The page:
Eye Protection

Workers in industries that have high risk for eye injury — like construction, carpentry, and manufacturing — no longer have to dread putting their safety glasses on.

Protective eyewear is sleeker and more stylish than ever. Tinted and mirrored lenses, wraparound side shields, and sporty head grips are a surprise perk for on-the-job safety. If people feel good in their safety glasses, they’ll wear them, and that reduces injuries.

According to the Center for Disease Control, two thousand workers injure their eyes on the job each day in the U.S. What's more, about one third of these injuries require hospitalization and over one hundred of these injuries result in one or more days away from work.

Flying debris like dust and wood, chemical splashes, sparks, hanging or swinging objects, and glare are common dangers that can be avoided with the proper eye protection.

Your best defense against eye injury is wearing protective eyewear. Eye injuries happen when people fail to wear eye protection or wear the wrong kind of eyewear for the job.

The same safety mindfulness applies for do-it-yourself home projects. Anytime you’re using a hand or power tool or working with chemicals, you should be wearing safety glasses.

Regardless of how far safety eyewear has come in terms of attractiveness, wouldn't you rather be a fashion victim, than damage or lose vision in either eye? The key is to get in the habit of wearing safety eyewear whenever there’s a potential hazard.

Shopping Guidelines

Look for ANSI Z87. The American National Standards Institute marking indicates the eyewear — lenses and frame — meets safety ratings for design and construction. Sunglasses won’t provide the same protection, they can easily shatter or bend upon impact.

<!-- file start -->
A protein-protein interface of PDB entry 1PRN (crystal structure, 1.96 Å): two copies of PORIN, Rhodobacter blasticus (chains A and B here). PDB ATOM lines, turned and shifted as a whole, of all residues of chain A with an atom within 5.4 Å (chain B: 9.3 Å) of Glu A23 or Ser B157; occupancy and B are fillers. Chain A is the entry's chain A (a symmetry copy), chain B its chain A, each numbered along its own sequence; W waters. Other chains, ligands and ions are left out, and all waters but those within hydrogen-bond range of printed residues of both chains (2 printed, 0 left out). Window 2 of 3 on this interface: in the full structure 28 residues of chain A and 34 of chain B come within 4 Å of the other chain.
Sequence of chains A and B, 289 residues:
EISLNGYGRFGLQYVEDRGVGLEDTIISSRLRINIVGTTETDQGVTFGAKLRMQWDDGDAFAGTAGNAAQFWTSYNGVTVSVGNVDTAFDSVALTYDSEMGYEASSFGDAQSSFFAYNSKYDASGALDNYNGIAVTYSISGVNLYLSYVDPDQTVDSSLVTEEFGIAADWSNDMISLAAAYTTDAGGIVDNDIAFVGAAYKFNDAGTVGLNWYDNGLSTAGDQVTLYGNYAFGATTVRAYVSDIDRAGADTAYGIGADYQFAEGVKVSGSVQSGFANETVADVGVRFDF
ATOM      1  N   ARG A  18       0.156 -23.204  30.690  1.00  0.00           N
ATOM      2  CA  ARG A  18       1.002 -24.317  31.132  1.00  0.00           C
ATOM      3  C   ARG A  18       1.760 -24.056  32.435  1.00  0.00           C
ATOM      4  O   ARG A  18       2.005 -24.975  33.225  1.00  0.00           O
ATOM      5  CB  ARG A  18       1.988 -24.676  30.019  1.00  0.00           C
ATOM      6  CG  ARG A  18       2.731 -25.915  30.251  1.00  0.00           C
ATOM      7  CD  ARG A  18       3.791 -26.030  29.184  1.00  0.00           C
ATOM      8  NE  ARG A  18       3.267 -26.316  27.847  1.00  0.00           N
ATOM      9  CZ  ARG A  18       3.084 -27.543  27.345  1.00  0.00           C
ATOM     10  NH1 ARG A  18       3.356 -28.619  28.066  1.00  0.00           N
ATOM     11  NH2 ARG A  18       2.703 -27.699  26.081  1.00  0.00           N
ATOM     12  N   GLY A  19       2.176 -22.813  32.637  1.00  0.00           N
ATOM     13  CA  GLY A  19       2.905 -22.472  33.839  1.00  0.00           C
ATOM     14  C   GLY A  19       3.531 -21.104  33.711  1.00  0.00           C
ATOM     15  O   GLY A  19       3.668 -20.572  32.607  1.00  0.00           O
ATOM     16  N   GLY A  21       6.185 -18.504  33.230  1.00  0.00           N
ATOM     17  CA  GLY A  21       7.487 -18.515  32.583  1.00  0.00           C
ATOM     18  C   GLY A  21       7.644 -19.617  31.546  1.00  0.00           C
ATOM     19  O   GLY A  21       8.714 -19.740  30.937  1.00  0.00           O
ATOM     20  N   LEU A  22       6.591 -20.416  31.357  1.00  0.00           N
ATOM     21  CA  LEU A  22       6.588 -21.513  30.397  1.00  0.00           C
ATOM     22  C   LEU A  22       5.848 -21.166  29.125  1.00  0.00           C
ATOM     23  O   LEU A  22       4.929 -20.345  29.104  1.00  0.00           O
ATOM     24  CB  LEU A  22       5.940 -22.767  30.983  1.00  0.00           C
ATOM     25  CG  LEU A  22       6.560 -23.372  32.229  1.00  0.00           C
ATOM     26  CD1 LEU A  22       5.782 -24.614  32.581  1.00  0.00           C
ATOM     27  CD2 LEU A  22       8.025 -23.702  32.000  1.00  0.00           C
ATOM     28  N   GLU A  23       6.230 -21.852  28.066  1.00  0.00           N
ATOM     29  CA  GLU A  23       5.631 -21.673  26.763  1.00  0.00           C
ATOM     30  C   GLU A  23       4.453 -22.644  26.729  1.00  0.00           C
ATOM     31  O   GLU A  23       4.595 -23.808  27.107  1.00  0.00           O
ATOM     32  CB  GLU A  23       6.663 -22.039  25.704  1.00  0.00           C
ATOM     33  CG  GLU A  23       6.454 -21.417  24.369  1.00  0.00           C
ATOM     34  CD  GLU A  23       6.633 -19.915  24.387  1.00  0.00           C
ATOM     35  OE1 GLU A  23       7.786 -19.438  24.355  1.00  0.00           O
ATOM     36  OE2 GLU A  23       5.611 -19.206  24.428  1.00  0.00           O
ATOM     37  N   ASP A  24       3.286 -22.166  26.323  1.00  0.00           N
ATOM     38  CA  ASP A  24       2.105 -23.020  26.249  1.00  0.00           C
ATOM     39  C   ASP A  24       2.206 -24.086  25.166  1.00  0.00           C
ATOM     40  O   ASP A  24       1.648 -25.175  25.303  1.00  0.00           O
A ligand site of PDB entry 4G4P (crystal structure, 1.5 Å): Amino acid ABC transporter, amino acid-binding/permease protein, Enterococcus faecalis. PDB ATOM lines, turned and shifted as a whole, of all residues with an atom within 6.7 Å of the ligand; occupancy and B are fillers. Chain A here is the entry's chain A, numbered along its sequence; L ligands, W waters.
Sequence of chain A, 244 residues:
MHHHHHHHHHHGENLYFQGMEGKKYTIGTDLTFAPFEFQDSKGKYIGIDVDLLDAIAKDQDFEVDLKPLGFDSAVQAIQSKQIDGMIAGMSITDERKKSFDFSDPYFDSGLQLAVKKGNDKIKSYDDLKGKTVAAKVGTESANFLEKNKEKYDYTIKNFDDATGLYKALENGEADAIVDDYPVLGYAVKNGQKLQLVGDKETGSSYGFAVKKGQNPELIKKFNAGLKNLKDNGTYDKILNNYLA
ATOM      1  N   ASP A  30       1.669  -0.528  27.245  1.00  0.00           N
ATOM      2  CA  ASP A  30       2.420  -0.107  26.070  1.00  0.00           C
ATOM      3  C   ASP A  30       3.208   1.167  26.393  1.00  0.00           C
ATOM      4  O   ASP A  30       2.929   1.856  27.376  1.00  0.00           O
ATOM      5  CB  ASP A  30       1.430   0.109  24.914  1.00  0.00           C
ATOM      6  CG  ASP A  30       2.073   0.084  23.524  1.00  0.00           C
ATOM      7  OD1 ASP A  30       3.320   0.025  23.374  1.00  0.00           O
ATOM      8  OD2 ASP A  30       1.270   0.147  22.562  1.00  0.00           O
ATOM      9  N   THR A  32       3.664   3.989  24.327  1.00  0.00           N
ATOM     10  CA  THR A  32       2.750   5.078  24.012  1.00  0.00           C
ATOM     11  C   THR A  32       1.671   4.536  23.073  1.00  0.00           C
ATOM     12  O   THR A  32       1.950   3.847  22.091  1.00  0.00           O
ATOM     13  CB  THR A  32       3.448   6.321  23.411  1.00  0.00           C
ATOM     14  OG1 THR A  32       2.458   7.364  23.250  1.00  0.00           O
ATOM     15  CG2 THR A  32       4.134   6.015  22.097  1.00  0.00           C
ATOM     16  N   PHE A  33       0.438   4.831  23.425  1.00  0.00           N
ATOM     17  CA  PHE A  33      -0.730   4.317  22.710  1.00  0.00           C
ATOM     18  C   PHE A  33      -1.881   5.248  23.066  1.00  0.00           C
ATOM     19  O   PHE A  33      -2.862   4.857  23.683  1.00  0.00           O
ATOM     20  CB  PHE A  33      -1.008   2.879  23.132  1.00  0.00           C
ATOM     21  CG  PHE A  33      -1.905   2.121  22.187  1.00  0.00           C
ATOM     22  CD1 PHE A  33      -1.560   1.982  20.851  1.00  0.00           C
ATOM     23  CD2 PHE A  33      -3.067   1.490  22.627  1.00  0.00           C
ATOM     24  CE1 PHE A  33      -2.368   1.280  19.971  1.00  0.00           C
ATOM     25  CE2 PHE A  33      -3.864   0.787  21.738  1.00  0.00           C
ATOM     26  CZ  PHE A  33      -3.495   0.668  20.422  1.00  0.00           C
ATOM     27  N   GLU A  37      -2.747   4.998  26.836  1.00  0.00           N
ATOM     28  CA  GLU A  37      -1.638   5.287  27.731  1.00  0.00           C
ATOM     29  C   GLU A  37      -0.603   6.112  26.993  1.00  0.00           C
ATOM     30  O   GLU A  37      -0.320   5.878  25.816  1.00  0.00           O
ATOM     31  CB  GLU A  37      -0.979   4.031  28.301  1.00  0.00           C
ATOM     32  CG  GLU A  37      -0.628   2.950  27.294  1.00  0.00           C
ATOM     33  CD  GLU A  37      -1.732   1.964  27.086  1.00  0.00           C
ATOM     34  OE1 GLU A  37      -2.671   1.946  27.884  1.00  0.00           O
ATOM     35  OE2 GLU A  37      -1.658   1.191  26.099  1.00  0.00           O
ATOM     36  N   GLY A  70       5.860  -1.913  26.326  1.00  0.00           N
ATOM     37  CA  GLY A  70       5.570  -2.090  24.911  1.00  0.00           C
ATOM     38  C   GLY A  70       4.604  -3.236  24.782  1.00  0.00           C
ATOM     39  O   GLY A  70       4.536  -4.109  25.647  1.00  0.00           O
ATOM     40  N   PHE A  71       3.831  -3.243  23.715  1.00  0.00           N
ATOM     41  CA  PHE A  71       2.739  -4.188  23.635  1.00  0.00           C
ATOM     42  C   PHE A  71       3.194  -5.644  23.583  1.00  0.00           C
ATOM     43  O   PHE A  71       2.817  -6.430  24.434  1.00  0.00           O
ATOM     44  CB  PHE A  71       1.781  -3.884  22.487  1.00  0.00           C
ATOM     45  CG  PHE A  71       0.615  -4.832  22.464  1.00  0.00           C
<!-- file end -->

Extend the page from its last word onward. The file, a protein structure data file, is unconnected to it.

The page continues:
• Test drive for a comfortable fit. Faces come in different shapes and sizes, so do glasses. Glasses should fit securely without interfering with movement or vision. If employers are buying in bulk, buy a variety of styles for workers to try on.
  • Harmonize with the hazard. Eye protection is designed for particular hazards. For instance, if you’re working with machinery, wear glasses with side shields. Choose goggles to protect against chemical splash. Amber-tinted lenses increase contrast for indoor work and ultraviolet protection is a must for outdoors.
  • Pick polycarbonate. Polycarbonate lenses are stronger than glass or plastic. Plus, they’re lightweight and not likely to fog.
  • Browse industrial safety suppliers. While hardware stores carry eye protection, offerings are slim. For a larger selection, browse industrial safety supplier catalogs or Web sites.
  • Don’t pinch pennies. The five to ten dollars spent on protective eyewear is a cheap investment compared to the thousands associated with an eye injury. There’s no price tag for your vision.